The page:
Bankruptcy Phobia: The 3 Biggest Bankruptcy Fears

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Bankruptcy Phobia: The 3 Biggest Bankruptcy Fears

No matter how bad one’s financial situation may be, some people seem to view filing for bankruptcy as the end of their life and a sign that they have somehow failed. While none of this is true, it doesn’t do away with the fact that bankruptcy-phobia is real and stops many people from being able to break free from debt and pursue financial freedom. These are the top 3 myths contributing to your bankruptcy-phobia:

1. You Are To Blame & Should Feel Guilt Over Financial Problems 

Bankruptcy has gained a bad name as being something that people have to pursue after they have been reckless with their finances. But most bankruptcies are not filed by those who have done frivolous things to wrack up debt. While credit card companies may try to promote this idea, it’s simply not true and is used for the sole purpose of guilt-tripping people to keep them trapped under debt. 

Bankruptcies usually happen because of tragedies outside of a filer’s control, such as the loss of a job, a breakup or divorce, medical issues, or an economic downturn due to the pandemic. No one should feel guilty about pursuing a bankruptcy -and it is not a sign of failure, instead, it’s proof that you are taking responsibility for your finances and doing the best thing you can do to redeem a bad financial situation. You are choosing to reclaim your future by choosing bankruptcy.

2. Filing For Bankruptcy Means That You Will Lose Everything  

When people picture bankruptcy, they often envision having to give up their house, car, and personal possessions. Ultimately, they picture having to live without anything and starting all over. Thankfully, bankruptcy laws work to try to protect certain assets to ensure people can retain their important possessions while making their debt load more manageable. 

Often, houses, personal possessions, vehicles, cash, government benefits, and retirement accounts are protected to some degree. While you may lose something in bankruptcy and you may have to do without a few luxuries for a while, you will still have enough to get a good start on your future. Filing for bankruptcy also offers an automatic stay on your home, meaning that you can’t be foreclosed on until the bankruptcy is settled. Rather than making people homeless, a bankruptcy is often what saves homes!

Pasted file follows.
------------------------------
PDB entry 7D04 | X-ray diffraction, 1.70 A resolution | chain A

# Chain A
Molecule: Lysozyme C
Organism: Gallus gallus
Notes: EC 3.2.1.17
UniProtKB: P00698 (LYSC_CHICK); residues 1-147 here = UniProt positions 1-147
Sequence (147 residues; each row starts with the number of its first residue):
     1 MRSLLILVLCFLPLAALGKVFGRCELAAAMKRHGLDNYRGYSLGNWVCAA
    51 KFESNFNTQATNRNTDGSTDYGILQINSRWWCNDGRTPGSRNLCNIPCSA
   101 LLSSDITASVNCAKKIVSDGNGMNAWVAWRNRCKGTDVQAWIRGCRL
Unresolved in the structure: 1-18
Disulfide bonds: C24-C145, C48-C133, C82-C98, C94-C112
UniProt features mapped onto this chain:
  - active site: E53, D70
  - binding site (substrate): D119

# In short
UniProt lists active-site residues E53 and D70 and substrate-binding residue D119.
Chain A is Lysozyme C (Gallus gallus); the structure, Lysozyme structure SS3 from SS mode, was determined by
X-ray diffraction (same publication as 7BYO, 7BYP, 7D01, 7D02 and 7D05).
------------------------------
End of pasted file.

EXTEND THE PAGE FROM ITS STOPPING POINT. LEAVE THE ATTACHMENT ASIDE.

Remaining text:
3. Your Credit Score Will Go Back To Zero After Bankruptcy 

When someone is deciding to file for bankruptcy, one of the biggest concerns filers face is that their credit score will be completely demolished and almost impossible to ever revive. In reality,  bankruptcies don’t destroy good credit — they just make bad scores a little worse. Which is something that will happen anyway the longer someone puts off addressing creditors and letting bills go unpaid. 

Being behind on your payments hurts your credit score. It will have already played the biggest role in lowering your credit score. Ultimately, bankruptcy will look better than simply letting bills go on being unpaid and ignoring your financial situation. And once you have filed for bankruptcy and either completely got rid of your debt (through Chapter 7) or created a manageable payment plan (through Chapter 13), you can work to start the rebuilding process. 

On average filers are able to rebuild their credit score in as short of a time period as 18 months! But this time, they can confidently keep building their score up even higher instead of just trying to prevent it from falling further through unmanageable debt.

Thinking About Filing Bankruptcy?

There is no reason to be embarrassed about taking responsibility for your finances and doing away with debt through the legal process. Bankruptcy is life-altering, but in the most positive way — it works to give people a fresh start with a brighter financial future.

If you have been trapped under debt but unsure about filing for bankruptcy due to the three myths listed above, it’s time to throw off the shackles of fear and pursue the financial freedom you deserve! Contact our offices to learn more about bankruptcy and how it can help you.

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